Anger – 4

(First posted March 2nd, 2012)

This post, my fourth in a series on Hellinger’s model of anger brings us face to face with ourselves – well, rather, our actions. Hellinger describes his fourth type of anger “as a defense against your guilt for having wronged someone.” This anger is a defense against the consequences of your actions; further, you make the other person responsible for your guilt. It is a substitute for appropriate action you owe the other person and yourself. Substituting anger in situations of having wronged another ensures that you will remain inactive, as this anger paralyzes you. It makes you weak for a long time.

To free yourself from the consequences of this anger, I offer the “what” of what you can do. It is beyond the scope of this blog post to detail the “how.” Yet, for many, being reminded of the “what” will be sufficient to clean up your relationships, and dissolve this type of anger. Here is the “what.” Honestly, genuinely, in a time and place that workably allows the person you have wronged to listen, hear and receive what you have to say, tell them:
• “I have wronged you.”

• “The guilt, burden and weight of my wrong belongs to me and me alone. You are innocent of these circumstances. I am responsible.”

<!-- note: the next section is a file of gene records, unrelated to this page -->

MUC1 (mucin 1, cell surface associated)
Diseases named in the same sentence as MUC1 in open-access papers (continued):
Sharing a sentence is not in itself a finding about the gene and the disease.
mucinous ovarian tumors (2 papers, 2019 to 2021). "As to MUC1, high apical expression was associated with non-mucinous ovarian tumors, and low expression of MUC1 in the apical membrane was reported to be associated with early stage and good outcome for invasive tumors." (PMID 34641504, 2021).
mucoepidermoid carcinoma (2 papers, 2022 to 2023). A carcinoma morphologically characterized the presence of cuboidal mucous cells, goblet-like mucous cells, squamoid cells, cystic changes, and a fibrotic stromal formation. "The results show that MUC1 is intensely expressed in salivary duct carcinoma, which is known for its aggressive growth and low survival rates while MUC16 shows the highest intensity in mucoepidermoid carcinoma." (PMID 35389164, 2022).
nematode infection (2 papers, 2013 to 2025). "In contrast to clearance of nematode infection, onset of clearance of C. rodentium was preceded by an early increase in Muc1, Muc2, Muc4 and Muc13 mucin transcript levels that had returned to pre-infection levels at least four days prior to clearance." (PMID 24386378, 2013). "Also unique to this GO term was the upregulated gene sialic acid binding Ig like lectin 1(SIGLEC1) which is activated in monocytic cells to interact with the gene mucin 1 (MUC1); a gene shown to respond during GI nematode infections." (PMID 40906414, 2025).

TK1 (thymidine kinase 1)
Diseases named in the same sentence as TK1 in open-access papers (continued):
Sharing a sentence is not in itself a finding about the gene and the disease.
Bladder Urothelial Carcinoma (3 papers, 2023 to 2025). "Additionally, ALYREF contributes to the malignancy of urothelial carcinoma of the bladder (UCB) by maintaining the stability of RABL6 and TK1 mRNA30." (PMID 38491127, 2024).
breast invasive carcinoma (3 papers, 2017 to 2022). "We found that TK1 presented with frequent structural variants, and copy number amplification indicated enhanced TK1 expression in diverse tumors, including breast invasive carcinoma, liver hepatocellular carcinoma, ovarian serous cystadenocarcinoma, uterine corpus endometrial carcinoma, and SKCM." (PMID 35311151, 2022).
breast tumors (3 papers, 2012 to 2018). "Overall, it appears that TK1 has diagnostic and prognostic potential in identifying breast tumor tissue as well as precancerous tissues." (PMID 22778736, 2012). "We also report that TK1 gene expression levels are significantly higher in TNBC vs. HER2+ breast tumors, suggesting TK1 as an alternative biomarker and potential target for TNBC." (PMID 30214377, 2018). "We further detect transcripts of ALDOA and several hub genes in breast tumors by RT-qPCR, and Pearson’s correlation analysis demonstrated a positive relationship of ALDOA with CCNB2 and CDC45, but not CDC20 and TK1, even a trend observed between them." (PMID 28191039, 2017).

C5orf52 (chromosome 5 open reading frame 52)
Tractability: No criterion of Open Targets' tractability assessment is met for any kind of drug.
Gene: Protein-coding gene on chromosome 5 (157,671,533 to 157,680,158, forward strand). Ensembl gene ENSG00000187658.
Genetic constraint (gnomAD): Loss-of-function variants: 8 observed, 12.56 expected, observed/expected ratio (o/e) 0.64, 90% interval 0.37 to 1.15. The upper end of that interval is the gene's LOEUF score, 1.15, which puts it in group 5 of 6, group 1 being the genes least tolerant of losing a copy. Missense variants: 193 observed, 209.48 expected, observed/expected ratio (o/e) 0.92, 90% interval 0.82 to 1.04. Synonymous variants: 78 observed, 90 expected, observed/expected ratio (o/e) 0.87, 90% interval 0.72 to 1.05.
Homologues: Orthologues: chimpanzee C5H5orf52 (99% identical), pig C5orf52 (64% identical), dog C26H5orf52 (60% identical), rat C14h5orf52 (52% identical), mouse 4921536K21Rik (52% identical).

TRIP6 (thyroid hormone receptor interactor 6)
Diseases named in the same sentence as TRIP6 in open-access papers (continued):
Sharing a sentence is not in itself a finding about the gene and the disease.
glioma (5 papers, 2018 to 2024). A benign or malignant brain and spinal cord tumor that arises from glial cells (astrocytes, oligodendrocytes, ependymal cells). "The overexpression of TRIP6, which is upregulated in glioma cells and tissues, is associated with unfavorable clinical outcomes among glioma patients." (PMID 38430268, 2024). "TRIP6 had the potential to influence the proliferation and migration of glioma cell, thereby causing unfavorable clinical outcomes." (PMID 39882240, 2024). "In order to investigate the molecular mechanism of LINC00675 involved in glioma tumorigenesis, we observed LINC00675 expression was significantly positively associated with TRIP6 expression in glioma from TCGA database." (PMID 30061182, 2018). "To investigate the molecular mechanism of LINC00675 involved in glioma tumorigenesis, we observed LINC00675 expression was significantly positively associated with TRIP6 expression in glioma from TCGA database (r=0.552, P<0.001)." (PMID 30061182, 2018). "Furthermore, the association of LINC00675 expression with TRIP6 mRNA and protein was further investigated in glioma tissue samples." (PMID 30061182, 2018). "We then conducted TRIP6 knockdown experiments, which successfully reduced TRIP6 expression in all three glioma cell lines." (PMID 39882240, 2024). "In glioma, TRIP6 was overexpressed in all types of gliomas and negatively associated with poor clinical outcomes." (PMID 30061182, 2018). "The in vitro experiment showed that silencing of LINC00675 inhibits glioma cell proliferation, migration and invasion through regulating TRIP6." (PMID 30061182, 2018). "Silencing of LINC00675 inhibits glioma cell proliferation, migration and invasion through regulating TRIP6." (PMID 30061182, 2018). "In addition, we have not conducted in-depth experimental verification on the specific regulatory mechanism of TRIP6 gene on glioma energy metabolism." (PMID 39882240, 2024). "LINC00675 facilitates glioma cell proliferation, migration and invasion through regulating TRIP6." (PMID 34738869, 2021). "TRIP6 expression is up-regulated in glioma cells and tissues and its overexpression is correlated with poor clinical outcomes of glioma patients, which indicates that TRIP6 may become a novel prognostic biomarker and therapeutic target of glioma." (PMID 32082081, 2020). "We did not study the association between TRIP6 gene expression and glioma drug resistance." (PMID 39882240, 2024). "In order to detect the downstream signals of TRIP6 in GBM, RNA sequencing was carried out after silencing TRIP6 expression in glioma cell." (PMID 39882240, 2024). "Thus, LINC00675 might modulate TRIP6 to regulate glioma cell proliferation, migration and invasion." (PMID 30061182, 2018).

• “Please give back, to me, the guilt, burden and weight of this wrong.”(Receive the energy of the wrong.) Then state:
• “I offer you my heartfelt remorse.” (Then give it!)

The person you have wronged owes themselves and you the following: They are to receive your acknowledgement, take back the guilt, burden and weight of the wrong, and to take the remorse you offer. They may or may not do this; or may or may not do so immediately. Sometimes a bit of time is involved. Whatever the other’s response, having acknowledged your wrong and taken on its weight, revel (allow yourself to feel the joy of relief and clearing of the former stuck energies), then move on attending to other things in your life.

As those of us who have wronged others appreciate our responsibility; as we remain strong, centered and grounded while cleanly, without blame and judgement, sincerely and genuinely, acknowledge our wrongs, we will not only clean up our relationships, we free ourselves from anger. In addition, we cease to wrong, or wrong others less often.

If saying these statements to someone whom you have wronged seems daunting, feel free to find someone who is competent and compassionately intelligent to assist in doing this process safely, and respectfully, who is also mindful of the dignity of all involved.

Cleaning up wrongs can be this simple. Yet, was it not Albert Einstein who said: “Man [and woman] cannot live by simple means.” So what’s up? There are two things:
1) We have forgotten to remember that we are neither our actions nor our past, and

2) We have been trained to feel discomfort with difference.

Regarding people being “neither our pasts nor our behavior:” This is a belief worth having for it is a model that produces positive results. While contemplatives and behavioral scientists struggle to identify what human beings are, I, in the interest in being practical and doing what works, offer the above model to mark out what we are not: We are neither our actions nor pasts. So, let’s get on with our lives in ways that work.